By Todd Ceisner
Candy Herren wasn’t sure where her husband was going Monday evening when she heard him leave the house. As the clock approached 8 o’clock Central time and darkness began to set in, she heard what sounded like a lawn tractor start up. Moments later, she noticed the tractor’s headlights trace across the yard.
Matt Herren was doing yard work. Evidently, it couldn’t wait until morning. Such is life for a stir-crazy professional angler starved for a tournament.
“He said to me the other day, ‘I’m about to lose my dang mind,’” Candy said of Matt, an Elite Series pro who, like most other pro anglers, has been hunkered down at home.
The wives of professional anglers have a unique perspective. In some cases, they are a one-person support staff for their husbands as well as travel partners and business managers. In other cases, they stay home to look after their family and work a full-time job of their own while their husband racks up the miles to and from tournaments.
More importantly, the wives know what makes their husbands tick. They know their rhythms and their moods, and the seemingly indefinite tournament hiatus brought on by the coronavirus outbreak has offered them a unique glimpse of something they don’t get to see too often – their husbands at home in the spring.
For tournament organizations, the late March and early April time frame is prime time for events across the South. The Lake Eufaula Bassmaster Elite Series would’ve wrapped up last Sunday. The fourth stage of the Bass Pro Tour season, slated for the Raleigh, N.C., area was due to conclude today. Both were postponed, along with many other events. When they’ll take place is anyone’s guess at this point.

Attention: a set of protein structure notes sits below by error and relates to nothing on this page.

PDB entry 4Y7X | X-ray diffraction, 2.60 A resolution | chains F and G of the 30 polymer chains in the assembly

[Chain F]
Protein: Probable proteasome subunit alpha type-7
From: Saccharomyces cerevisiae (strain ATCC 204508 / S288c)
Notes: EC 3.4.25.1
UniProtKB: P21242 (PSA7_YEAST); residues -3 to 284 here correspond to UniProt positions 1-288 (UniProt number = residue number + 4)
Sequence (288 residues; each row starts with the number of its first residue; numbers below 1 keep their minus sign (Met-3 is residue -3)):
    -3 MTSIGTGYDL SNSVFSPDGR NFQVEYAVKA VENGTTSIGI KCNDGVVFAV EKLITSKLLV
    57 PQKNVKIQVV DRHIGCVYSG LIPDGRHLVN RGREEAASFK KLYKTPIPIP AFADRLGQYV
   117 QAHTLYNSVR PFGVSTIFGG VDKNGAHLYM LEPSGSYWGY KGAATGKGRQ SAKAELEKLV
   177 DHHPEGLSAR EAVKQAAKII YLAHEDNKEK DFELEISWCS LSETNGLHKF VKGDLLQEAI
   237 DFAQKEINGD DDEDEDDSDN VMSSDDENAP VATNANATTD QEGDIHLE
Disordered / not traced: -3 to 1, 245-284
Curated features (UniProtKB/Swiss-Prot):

Instead, anglers are at home with their families and their wives are loving it. So far.
Special Day Together
Matt Herren has been at home since the Bassmaster Classic concluded on March 8 in Birmingham, Ala., a short drive from Ashville, where the Herrens reside on 35 acres of land. Candy said Matt has tried to keep himself busy with various odds and ends around the house. He’s fished a good bit with their grandchildren. He’s run his bush hog to clear some land.
On Monday, Candy and Matt went fishing together with Candy targeting crappie and Matt chasing his beloved bass. Matt went out again Tuesday, sans partner this time. Candy surmised it was because she got her lure hung up too many times Monday.
“He’s just hanging in there,” Candy said. “He’s just ready to go fishing.”
One thing the interruption in the tournament calendar did for the Herrens is it allowed them to be together on their wedding anniversary, which is March 17. Candy said it’s the first time she can recall in their 36 years of marriage that a fishing tournament didn’t interfere with their anniversary.
“I remember our honeymoon was spent fishing,” she recalled. “We had a Toyota truck and a flat-bottom boat that we put in the bed of the truck. We didn’t even have a trailer.”
Sara Tharp said she hadn’t been paying a whole lot of attention to the news in late February and early March. That’s what happens in the midst of a tournament season. When Stage Three of the BPT season at Lake Fork rolled around, though, talk about the coronavirus began to get louder.